Saturday, 27 February 2016 21:03

Hadley, San Miguel County, New Mexico

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Hadley, San Miguel County, NM

     One evening while perusing Cram's "Auto Trails and Commercial Survey of the United States" atlas of 1918 I came across the place name Hadley. The map shows that it was located approximately three miles west of Rociada up against the eastern side of the Santa Fe National forest.

     Hadley? I had never noticed this name on any contemporary maps of NM: Forest service, USGS 7.5 min. quad of Rociada, Shearer's atlas of NM ...

     So my first source was of course Robert Julyan's "The Place Names of NM". There are two citations listed. Hadley, Luna County, Cookes Peak Mining District and Hadley, San Miguel County, "exact location unknown, P.O. 1904-05, mail to Rociada".
Julyan goes on to say "Ephemeral postal locality, name origin unknown, though an association with W. C. Hadley is possible". 

     Location, origin, name? This really piqued my interest and so it was off to the archives and the Internet.

     It turns out there are three place names associated with the name Hadley in NM. The first and most prominent is the one in the Cookes Peak District developed by the above mentioned W. C. Hadley in the 1890's.

     Space does not permit a discussion of W. C. Hadley and his history in NM, it will have to wait for another story.

     The second Hadley is the subject of this article, the one three miles west of Rociada. It is Named for Ozro Amander Hadley (1826-1915), the one-time governor of Arkansas 1871-1873.

     The third is the O.A. Hadley ranch south of Tiptonville on the Mora river a few miles northwest of Watrous on the Scolly Grant. This too is another story.

     The Hadley in question here was a mining camp developed by O.A. Hadley in 1904 in what is known as the Rociada Mining District. This district, starting in 1900, had over the years approximately 15-20 mines.

     The principal ores initially prospected were copper, gold, silver, lead and iron. The main mines associated with the mining camp Hadley were the Azure, Rising Sun and the Iron Hole. They are located on a ridge west of the confluence of Maestas and Spark's creeks at approximately 9200 feet.

     The mining camp of Hadley was located in the meadow at the confluence of the two mentioned creeks.

     I found the following in the "NM Business Directory 1905-06": Hadley, pop. 20. Mining properties developed by O.A. Hadley.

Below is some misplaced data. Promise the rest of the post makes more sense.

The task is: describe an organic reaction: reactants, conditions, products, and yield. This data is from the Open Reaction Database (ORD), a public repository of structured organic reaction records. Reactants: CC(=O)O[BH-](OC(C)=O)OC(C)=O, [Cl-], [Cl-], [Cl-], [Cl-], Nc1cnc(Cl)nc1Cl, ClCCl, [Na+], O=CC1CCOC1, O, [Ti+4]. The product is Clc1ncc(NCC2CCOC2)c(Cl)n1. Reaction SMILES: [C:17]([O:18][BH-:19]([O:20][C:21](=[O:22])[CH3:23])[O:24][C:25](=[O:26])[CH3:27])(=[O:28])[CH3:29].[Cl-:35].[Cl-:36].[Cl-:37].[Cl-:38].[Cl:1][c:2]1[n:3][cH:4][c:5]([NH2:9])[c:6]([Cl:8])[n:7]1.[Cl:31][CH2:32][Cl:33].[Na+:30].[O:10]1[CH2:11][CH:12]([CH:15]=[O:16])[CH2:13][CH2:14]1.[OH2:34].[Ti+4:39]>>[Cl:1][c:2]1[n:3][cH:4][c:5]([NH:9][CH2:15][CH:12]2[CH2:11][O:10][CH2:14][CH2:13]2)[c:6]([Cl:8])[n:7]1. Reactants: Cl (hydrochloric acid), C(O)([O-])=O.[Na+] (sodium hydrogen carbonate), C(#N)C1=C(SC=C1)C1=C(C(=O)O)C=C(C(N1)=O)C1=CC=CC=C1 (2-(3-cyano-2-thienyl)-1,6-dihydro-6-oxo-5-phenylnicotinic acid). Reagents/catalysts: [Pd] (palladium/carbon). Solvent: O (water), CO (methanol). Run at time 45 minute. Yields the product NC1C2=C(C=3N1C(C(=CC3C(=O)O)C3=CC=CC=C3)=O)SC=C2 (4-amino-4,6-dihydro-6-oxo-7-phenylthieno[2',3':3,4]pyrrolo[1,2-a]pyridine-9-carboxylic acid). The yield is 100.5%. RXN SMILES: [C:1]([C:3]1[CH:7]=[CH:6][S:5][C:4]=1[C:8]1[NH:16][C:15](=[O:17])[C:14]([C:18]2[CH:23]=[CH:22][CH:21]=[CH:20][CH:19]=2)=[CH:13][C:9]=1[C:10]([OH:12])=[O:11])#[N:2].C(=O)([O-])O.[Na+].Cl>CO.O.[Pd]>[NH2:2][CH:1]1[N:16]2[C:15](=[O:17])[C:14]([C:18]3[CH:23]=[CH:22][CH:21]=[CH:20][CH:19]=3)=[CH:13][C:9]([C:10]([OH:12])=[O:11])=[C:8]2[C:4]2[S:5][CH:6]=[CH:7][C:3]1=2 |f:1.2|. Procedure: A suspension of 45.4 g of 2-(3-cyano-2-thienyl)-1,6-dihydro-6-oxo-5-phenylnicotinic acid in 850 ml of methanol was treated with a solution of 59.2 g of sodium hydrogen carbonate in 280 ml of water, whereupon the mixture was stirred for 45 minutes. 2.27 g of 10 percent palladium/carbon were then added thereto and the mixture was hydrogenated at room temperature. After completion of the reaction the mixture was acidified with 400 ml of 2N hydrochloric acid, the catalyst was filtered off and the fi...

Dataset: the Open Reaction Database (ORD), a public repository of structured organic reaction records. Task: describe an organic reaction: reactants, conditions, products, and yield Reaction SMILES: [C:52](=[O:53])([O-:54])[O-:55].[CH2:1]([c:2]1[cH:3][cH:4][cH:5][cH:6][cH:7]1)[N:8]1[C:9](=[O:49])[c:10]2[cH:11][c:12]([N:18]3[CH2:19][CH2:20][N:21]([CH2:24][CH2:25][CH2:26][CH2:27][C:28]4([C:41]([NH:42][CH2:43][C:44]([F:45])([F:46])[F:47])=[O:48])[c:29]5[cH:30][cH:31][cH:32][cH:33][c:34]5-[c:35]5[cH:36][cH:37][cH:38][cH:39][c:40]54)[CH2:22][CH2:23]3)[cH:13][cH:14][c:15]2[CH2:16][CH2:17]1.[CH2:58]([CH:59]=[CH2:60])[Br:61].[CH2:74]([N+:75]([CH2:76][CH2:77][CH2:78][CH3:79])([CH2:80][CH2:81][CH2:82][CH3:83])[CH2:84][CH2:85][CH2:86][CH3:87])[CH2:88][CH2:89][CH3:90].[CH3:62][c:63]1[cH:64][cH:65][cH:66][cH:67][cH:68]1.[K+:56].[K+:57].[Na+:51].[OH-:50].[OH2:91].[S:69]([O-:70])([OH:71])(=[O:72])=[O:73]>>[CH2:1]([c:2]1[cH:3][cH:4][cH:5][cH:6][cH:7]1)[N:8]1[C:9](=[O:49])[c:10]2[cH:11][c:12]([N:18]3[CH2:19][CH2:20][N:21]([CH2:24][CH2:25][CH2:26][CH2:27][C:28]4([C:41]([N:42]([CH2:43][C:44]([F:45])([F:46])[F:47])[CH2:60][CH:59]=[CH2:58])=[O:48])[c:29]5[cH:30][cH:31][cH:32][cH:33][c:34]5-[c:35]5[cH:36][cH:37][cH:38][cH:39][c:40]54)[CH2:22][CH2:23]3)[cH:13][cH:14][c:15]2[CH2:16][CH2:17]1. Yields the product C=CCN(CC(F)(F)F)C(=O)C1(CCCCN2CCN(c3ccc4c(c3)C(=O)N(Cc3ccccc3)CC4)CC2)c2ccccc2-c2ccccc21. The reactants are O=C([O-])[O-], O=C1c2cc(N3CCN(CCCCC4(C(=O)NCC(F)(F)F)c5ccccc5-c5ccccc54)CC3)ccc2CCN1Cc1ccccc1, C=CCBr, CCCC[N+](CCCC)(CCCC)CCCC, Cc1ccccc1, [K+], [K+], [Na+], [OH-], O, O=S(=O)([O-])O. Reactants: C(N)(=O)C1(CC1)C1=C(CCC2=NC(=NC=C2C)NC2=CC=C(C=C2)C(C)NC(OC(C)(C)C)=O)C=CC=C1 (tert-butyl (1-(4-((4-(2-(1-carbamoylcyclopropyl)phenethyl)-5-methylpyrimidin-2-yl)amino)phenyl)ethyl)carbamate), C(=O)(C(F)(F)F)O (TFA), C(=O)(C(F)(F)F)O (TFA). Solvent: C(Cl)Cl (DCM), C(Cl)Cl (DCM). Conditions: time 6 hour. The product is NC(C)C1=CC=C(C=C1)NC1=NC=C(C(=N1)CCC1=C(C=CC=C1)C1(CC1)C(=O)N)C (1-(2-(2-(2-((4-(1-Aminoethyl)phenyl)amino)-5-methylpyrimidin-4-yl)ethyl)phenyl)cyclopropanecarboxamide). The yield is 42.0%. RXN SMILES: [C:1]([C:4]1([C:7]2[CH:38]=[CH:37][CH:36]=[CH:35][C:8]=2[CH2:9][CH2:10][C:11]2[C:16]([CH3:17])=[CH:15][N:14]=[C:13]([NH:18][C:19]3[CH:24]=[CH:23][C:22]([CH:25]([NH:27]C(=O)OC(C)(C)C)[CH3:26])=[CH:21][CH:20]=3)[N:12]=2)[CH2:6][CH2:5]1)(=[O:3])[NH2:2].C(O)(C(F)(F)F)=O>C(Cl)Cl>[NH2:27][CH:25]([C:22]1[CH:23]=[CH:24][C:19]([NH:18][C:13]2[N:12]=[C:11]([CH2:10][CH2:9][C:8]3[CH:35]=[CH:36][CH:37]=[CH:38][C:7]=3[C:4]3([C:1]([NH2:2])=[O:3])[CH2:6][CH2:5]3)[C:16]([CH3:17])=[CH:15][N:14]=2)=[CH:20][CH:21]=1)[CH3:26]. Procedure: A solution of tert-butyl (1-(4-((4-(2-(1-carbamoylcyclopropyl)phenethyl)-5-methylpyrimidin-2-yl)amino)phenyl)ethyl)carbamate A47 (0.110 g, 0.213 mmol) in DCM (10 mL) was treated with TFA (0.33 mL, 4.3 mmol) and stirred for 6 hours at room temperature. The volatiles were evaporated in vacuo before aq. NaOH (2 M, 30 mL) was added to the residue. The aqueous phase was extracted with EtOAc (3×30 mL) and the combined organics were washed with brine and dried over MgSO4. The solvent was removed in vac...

Besides the Cram atlas I subsequently found two other early 20th century atlases showing Hadley. It then disappeared from the map record.

     The Rociada district never really prospered. This from F.A. Jones 1904 report "NM Mines and Minerals": "The district has never produced, the grade of the ore being insufficient to stand the long wagon haul to the railroad".

     These mines weren't just shallow surface prospects. A report by G.T. Harley in 1940 "Geology and Ore Deposits of NE New Mexico" has a map and description of the district showing the Azure-Rising Sun mines, as it was then known, as having vertical shafts of 170 feet and horizontal tunnels of 100-300 feet.

     O.A. Hadley himself was quite an interesting character. Besides being governor of Arkansas he homesteaded in Minnesota in 1855, spent a year in Europe with his wife on a "Grand Tour" before coming to NM in the early 1880's where he is associated with the Tipton, Dorsey and Hallett families. 

     Historical citations mainly mention his name in NM in association with ranching interests. Three maps in the archives show a Hadley-Hallett Tract on the Scolly Grant where he ran cattle and raised forage and other crops.

     An interesting aside relating to the Hallett name was found in an article by Sharon Snyder on the web site NM "History in the Writing of Peggy Pond Church". "Peggy's mother was the granddaughter of former governor O.A. Hadley who owned a 4000 acre ranch called the Clyde near Ft. Union". The ranch mentioned above on the Scolly Grant. This means P.P. Church was the great granddaughter of Hadley.

     With the demise of Hadley's mining venture and the Hadley camp there are references in the mining literature of continued interest in the Rociada district: in the 1930's and again in 1946-47. Nothing came of any of this until 1961.

     At that time another attempt was made to tap the ores of the Azure-Rising Sun mines. Exploratory work was done, thousands of tons earth excavated, a mill built on the site all in the name of a mineral called tantalum, atomic number 73. Wikipedia says it is a "rare, hard, blue-gray lustrous transition metal that is highly corrosion-resistant". A substitute for platinum it is used in medical implants and bone repair; also in capacitors and electronic equipment, mobile phones, DVD players, video game systems and computers.

     Ore samples were analyzed but all for not. Tantalum was not found in high enough quantities to make it economically feasible to mine. And so ends the sporadic, failed history of the Hadley Azure-Rising Sun mines of the Rociada district.


     A note on my bibliography: my citations and references are so voluminous and extensive that I feel it over-kill to list them in an already long posting. If anyone does want them I will be happy to provide upon request.


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